What sort of version control system do you use?

The sheer number of Flash projects, cheap developers and updates our company handles these days has become worrisome to me, and I’m in the market for a good version control system now.

I may be fooling myself, but I imagine most Flash developers do not use a separate version-control system to maintain their projects on a regular basis. If you do, I’d love to hear from you.

I’ve always leaned toward open-source solutions when possible, and I’ve used CVS (Concurrent Versioning System) for many Perl, Java and HTML projects in the past. I’d love to stick with it, but I’m not too sure how well it integrates into the usual Flash workflow (or for that matter, I don’t really know what the “usual” Flash workflow even is!).

If you think CVS will work, great — let me know, and give me an idea of what I’m facing here. If not, why not? And what would you suggest?

Thanks, and I look forward to hearing your ideas and experiences.

facebooktwittergoogle_plusredditpinterestlinkedinmail

7 thoughts on “What sort of version control system do you use?”

  1. Subversion along with TortoiseSVN is the best source control software I’ve used. THe only issue I’ve had with it is that you sometimes get conflicts in your binary files (fla’s). But it also supports getting locks (checking out) and TortoiseMerge is really handy for merging those as files.

    Reply: I’ve been looking at Subversion, and the old TortoiseCVS was always a favorite in the past. When you get “conflicts in your binary files,” though, what happens? I.e., is there an easy way to resolve such conflicts? Thanks!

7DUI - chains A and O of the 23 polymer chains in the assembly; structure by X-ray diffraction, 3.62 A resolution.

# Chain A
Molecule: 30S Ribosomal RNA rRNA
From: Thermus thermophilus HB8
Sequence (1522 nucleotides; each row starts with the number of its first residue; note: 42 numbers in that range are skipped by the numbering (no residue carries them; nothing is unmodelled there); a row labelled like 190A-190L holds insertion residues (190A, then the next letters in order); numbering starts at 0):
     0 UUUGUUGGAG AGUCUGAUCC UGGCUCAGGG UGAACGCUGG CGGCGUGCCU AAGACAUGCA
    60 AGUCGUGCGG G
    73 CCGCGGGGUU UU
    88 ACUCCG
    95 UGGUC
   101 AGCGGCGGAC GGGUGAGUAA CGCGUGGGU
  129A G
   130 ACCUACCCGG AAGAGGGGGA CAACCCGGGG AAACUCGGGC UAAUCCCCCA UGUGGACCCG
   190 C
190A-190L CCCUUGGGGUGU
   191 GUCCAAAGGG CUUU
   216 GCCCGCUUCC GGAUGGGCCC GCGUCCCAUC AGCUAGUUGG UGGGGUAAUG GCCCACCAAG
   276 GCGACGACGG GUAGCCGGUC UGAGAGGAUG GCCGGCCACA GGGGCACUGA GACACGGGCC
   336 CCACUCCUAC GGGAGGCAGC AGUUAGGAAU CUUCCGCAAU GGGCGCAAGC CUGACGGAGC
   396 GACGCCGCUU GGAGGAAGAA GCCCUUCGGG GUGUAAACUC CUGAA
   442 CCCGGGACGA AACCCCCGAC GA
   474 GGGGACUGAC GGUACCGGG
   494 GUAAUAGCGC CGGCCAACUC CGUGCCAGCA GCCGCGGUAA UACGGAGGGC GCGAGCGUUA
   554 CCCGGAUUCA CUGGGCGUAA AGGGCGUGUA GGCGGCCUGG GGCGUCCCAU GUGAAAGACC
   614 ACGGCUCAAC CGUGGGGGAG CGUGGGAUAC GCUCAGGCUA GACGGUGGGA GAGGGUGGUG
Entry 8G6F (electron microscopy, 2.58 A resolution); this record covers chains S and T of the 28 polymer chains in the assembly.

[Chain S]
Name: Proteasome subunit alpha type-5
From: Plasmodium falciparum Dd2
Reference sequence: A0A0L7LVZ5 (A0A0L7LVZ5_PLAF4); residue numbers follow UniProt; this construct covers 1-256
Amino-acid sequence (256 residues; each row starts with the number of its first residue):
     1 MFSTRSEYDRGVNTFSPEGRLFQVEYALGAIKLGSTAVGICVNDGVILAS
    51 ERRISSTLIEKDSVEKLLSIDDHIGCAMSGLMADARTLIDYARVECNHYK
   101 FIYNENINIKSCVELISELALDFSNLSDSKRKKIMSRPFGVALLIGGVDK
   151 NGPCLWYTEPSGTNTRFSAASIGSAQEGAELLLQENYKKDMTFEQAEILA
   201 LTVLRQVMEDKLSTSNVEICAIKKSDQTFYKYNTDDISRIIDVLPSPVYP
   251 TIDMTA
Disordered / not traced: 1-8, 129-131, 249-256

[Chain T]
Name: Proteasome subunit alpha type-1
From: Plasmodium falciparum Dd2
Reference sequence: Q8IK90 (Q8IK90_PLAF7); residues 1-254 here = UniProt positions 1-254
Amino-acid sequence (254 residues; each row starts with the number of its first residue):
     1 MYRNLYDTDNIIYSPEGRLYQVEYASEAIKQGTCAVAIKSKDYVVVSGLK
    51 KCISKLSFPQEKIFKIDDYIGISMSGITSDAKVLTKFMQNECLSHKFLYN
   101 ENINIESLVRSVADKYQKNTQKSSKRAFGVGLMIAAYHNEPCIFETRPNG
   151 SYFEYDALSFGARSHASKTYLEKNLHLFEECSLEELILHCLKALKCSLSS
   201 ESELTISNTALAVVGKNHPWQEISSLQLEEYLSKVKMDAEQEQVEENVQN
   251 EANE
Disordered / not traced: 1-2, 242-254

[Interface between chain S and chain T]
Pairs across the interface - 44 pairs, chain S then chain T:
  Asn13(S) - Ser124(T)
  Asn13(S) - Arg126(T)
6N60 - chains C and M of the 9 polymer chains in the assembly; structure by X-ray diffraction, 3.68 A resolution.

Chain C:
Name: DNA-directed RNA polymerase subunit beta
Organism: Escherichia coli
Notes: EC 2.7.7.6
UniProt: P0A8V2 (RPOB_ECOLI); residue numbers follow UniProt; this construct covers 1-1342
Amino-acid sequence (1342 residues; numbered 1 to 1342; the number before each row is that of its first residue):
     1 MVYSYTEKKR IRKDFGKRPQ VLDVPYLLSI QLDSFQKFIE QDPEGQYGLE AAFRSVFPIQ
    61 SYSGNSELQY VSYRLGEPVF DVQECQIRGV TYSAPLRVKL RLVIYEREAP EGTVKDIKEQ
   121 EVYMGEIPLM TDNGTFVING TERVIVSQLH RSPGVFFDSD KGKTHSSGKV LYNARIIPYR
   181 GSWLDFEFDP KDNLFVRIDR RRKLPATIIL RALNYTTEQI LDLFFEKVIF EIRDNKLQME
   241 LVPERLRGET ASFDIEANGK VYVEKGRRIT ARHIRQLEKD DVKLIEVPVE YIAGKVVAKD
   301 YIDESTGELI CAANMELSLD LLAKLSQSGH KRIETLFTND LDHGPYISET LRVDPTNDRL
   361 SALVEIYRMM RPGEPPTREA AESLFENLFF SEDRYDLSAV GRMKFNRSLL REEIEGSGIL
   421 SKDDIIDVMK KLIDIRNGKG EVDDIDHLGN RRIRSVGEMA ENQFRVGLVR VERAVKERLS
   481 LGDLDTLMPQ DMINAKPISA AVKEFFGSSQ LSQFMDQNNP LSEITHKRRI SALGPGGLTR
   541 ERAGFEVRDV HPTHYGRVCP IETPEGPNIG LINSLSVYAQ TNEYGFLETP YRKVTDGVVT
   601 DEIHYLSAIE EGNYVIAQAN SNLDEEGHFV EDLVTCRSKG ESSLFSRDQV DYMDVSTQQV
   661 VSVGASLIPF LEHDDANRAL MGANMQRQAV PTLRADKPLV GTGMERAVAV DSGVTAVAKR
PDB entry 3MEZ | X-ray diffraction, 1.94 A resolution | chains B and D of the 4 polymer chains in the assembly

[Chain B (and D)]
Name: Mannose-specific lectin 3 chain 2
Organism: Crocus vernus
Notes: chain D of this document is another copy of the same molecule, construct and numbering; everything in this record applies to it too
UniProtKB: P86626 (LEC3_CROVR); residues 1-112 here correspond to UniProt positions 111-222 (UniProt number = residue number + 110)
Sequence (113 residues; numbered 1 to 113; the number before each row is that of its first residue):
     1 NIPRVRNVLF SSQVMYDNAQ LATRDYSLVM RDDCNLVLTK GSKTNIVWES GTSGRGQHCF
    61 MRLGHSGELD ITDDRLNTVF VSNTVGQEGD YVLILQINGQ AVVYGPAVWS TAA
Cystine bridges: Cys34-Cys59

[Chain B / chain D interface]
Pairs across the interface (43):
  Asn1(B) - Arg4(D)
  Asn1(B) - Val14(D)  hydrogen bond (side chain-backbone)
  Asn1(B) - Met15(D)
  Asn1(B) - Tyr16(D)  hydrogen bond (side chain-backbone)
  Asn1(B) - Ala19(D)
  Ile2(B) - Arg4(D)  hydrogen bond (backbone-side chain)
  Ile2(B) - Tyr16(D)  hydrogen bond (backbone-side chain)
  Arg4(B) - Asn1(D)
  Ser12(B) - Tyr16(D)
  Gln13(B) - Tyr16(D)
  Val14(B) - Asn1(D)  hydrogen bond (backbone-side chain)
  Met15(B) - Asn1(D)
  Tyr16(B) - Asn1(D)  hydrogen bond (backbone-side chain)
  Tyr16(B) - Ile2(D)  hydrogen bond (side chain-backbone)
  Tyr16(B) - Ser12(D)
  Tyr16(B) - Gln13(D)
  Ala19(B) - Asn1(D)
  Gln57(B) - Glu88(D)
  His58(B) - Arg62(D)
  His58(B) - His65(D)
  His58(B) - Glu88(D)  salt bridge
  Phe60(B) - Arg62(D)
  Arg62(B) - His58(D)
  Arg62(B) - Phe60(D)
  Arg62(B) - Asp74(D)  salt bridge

2. I’ve used VSS and CVS both with mixed results. VSS does not play very nice with Flash. I’ve had lots of trouble trying to get it to check out SWF files so that they can be recompiled. I usually end up deleting them from source control all together (defeating the purpose of source control). I’ve had pretty good results with CVS. As long as everything major is maintained in external class files, CVS is very workable solution.

  3. Remember too that subversion allows you to version binary content, not just text files, whereas I don’t believe cvs will. So with subversion, you could not only index the actionscript and class files, but also .fla’s and .swfs and any other media content you may have such as mp3’s or video files.

  4. The algorigthm that SubVersion uses to compare files and directories is much better (faster) than the on CVS uses.

  5. Actually, both SVN and CVS allow binary data, though SVN supposedly handles it better on the back end. But to the user it’s the same: If two people make changes to a binary file and try to commit it, whoever commits first wins, and the guy committing second has to merge them manually. Generally, we try to make sure only one person is working on a .fla at a time. but when we do have to merge, it usually means opening up your version of the .fla, and their version of the .fla, and copying all your changes into the other one, then committing it.

    If you are starting fresh, you probably should pick SVN over CVS, it seems to be the successor to CVS.

  6. I used for a long time CVS, and manual versioning of FLA
    blah_v1.0.fla, blah_v1.1.fla etc..
    (yes CVS can handdle binary but it’s too slow!)

    I use SVN now, and I will never switch back!

    And for people having problem with binaries in SVN,
    just lock the file, edit it, then unlock it.

    If you want to have a good introduction to Subversion
    just go read the SVN book here:
    http://svnbook.red-bean.com/

    And if your goal is to manage projects based on version control, use Trac http://www.edgewall.com/trac/, Trac+SVN rocks :).

Leave a Reply

Your email address will not be published. Required fields are marked *